Like biotechnology, successfully investing in pharmaceuticals often requires investors to look ahead and make decisions based on what will happen instead of what has happened. Lilly (NYSE:LLY) is a good case in point.

Revenue growth for the fourth quarter was rather modest at 5%, and sales of the company's top product, Zyprexa, were down. Sales in the diabetes business, the company's second-largest segment, were also down to the tune of 5%. Yet the stock was trading higher in early trading and carries a robust valuation. What's going on here?

What's going on is that Wall Street didn't expect much in the way of growth for the fourth quarter, and the company's near-term pipeline is very strong.

In particular, the company has three major new products that should hit the market in the next 18-24 months. Exenatide, being co-marketed with AmylinPharmaceuticals (NASDAQ:AMLN), should be approved in mid-2005 and represents an entirely new type of diabetes drug -- the first in more than six years. Prasugrel, an anti-coagulant, could be a potent competitor to Plavix (a $2 billion-plus drug) and Ruboxistaurin could be a blockbuster drug for diabetes complications. All told, these drugs could potentially add more than $2 billion to Lilly's top line over the next few years.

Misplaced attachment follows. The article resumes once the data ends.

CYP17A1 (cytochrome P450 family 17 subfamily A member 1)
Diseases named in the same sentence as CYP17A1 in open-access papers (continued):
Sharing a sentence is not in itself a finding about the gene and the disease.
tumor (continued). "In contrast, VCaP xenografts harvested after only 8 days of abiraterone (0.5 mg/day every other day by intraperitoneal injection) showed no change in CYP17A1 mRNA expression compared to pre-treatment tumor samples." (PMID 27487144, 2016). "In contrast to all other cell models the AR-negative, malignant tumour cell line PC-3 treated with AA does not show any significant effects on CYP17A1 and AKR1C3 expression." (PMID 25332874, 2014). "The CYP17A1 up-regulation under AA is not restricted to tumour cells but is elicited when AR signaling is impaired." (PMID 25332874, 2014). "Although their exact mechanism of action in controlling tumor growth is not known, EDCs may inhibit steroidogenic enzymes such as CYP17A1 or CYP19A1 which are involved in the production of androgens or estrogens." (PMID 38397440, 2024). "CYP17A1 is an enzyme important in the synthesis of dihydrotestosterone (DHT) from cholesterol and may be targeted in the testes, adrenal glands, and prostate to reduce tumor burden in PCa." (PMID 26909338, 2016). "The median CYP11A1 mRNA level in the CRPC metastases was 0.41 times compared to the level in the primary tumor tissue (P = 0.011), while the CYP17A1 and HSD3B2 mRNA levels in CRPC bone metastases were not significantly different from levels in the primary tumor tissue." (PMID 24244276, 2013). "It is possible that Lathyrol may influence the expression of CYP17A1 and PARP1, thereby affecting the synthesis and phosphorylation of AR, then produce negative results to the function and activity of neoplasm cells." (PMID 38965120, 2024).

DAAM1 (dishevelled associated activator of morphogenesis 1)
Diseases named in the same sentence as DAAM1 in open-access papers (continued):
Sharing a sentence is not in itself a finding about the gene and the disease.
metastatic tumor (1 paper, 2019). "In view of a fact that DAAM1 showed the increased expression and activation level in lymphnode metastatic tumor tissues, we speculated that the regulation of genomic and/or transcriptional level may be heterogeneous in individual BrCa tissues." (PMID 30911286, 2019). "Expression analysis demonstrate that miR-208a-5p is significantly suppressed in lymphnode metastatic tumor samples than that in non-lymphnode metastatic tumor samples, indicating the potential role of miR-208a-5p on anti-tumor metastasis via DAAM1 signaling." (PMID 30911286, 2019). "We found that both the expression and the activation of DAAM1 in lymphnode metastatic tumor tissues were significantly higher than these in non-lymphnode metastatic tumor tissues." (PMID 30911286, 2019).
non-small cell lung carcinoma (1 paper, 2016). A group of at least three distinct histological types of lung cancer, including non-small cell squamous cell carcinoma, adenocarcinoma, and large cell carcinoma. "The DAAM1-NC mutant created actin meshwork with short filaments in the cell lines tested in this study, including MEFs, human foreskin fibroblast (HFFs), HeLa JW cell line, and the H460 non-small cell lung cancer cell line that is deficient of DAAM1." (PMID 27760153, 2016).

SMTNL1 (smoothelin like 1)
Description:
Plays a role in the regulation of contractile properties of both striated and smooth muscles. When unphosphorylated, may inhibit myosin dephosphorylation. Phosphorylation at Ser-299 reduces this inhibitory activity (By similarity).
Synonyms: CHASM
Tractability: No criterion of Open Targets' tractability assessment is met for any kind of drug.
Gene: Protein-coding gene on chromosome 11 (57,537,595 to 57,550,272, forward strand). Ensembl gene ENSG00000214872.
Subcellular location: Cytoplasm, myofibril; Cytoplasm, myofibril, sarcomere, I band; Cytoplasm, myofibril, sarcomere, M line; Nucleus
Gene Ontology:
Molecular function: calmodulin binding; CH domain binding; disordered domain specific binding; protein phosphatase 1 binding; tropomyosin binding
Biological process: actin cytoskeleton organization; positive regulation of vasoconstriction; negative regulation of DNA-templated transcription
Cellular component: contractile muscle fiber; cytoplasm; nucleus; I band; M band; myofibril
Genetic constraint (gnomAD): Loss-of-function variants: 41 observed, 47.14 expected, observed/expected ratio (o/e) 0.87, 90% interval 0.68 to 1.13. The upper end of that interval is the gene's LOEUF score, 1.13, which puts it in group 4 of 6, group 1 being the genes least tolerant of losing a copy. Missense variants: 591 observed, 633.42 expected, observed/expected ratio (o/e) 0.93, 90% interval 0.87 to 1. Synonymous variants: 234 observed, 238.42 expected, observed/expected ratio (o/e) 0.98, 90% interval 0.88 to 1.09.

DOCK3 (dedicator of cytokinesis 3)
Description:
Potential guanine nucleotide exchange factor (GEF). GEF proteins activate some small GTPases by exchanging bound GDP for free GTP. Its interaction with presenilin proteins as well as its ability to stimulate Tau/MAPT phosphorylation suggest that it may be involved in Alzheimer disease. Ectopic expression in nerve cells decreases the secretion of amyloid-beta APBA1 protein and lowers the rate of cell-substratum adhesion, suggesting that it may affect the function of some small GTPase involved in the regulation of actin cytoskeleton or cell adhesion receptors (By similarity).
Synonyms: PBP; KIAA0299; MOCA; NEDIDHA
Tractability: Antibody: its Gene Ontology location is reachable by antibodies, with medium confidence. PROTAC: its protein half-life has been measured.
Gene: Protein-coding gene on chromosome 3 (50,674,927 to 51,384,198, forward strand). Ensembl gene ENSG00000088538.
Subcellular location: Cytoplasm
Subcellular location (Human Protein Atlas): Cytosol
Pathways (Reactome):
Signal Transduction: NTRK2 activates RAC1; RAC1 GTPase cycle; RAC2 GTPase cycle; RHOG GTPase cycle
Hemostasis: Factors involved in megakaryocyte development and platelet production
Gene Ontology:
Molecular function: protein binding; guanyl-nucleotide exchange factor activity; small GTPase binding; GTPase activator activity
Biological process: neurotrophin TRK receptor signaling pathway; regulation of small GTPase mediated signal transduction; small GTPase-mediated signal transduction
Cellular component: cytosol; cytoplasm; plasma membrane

While it's clear that Lilly has a world-class pipeline, it's equally clear that Lilly absolutely needs these drugs to come through for it. While Zyprexa sales were down, they still represented almost 30% of total revenue. Not only does that represent an enormous reliance on a single product, but also ongoing patent litigation raises the specter that Lilly could lose it.

Lilly's valuation suggests that Wall Street has faith that those new drugs will come through. Despite modest growth and industry-average margins, Lilly trades at a premium to its battered pharmaceutical brethren. While Lilly's pipeline is strong and the company does not face the same litigation risk as peers like Pfizer (NYSE:PFE), Merck (NYSE:MRK), and Wyeth (NYSE:WYE), it's hard to call the stock dirt-cheap. Still, Lilly will likely ride along for the eventual recovery in drug stocks and when those late-stage drugs hit the market, the stock could go into full bloom.

Fool contributor Stephen Simpson holds a CFA. He owns shares of Amylin Pharmaceuticals.